Through the creation of its Corporate Victim Representation practice, Faruki has effectively pioneered a new sub-practice within the traditional white collar area.
Faruki has secured monetary recoveries for corporate clients who have suffered loss as a result of the criminal actions of others (employees, agents, competitors, etc.). While the process is novel, creative, and complex, the goal is straightforward: to secure significant monetary recoveries on behalf of clients through expert use of the federal and state criminal laws and their corresponding restitutive components in order to avoid the significant risk, and often astronomical cost, of civil litigation.
At its core, Faruki’s Corporate Victim Representation practice is grounded in the criminal restitution laws. While these laws have existed for decades, most civil practitioners – those to whom most clients turn to seek monetary recovery when they have been illegally or tortuously harmed – are not familiar with these laws or lack the background, relationships, and know-how to make use of them. The point of restitution laws is to allow victims, including corporate victims, to be made whole. When appropriately utilized, these restitution laws provide a tremendous opportunity for corporate victims. Because the law requires the prosecuting authority to pursue restitution on behalf of victims, a corporation can utilize the restitution laws and save the expense of hiring private counsel to pursue monetary recovery through civil proceedings.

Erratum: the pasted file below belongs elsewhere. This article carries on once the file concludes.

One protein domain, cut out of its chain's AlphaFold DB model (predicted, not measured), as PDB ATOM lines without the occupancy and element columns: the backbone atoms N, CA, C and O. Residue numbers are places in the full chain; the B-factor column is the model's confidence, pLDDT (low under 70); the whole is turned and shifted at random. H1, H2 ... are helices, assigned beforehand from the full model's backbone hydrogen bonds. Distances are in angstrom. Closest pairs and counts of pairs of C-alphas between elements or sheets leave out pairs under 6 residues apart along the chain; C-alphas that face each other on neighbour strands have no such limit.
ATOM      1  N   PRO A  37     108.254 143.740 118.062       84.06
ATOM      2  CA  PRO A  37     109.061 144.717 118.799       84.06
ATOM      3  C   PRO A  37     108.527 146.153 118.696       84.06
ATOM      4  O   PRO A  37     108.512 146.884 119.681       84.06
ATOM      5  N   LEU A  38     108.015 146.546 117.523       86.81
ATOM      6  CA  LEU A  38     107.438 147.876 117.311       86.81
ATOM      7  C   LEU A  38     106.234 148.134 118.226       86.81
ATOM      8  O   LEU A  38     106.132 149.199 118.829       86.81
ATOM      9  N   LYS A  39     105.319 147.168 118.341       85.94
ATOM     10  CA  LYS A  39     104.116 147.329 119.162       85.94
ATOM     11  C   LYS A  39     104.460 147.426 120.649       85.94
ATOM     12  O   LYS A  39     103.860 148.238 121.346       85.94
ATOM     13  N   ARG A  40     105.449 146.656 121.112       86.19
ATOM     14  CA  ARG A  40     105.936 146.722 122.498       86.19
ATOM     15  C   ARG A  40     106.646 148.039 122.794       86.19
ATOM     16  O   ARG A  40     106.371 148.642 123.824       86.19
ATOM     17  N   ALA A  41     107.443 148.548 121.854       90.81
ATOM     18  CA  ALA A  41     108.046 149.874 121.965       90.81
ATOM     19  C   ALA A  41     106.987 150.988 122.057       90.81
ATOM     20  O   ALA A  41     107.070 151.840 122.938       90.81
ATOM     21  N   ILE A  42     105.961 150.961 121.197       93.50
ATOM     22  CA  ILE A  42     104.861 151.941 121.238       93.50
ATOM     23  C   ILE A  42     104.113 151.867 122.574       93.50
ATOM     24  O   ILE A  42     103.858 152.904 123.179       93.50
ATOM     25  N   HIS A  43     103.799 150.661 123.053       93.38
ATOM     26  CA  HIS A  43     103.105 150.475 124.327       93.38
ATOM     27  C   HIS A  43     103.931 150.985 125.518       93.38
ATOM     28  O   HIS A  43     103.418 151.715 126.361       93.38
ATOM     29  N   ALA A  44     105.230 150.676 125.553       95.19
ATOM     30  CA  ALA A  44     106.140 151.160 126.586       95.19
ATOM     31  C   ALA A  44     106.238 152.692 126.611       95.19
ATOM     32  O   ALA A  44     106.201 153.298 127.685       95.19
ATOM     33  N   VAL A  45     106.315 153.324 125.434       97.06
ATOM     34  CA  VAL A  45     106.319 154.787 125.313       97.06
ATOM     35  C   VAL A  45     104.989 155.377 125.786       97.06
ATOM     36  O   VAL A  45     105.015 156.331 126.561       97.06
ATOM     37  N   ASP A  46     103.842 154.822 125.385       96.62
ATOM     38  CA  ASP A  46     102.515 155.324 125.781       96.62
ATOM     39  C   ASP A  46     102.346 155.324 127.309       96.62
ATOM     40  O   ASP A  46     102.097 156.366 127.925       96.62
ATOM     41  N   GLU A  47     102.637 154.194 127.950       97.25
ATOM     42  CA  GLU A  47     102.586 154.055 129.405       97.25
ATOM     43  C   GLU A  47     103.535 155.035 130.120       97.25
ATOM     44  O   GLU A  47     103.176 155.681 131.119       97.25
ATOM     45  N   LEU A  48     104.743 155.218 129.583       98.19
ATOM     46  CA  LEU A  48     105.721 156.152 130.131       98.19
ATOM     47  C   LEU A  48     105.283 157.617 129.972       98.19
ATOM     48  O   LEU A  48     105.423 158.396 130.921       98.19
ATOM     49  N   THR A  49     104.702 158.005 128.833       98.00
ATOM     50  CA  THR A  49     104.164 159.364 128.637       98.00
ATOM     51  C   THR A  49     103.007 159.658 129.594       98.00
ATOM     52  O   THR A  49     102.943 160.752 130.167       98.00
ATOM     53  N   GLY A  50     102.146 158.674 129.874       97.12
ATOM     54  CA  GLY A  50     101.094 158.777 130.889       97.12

A primary reason why the restitution laws have been historically underutilized and largely ignored is because while federal and state prosecuting authorities are empowered and often obligated to seek restitution on behalf of victims, they have little incentive to. This is because their primary focus is understandably given to the criminal side. Criminal prosecutors are traditionally judged on the number of convictions, the length of sentencing, etc. – not their ability to recover funds on behalf of victims. This is particularly the case when the victim is a nameless, faceless, and often profitable corporation. However, the lack of victim focus can be overcome if corporate victims are able to interface with prosecutors and investigative agents in the appropriate manner. This requires counsel to possess two critical qualifications: knowledge of the restitution laws, and credibility with the prosecutors and investigative agents.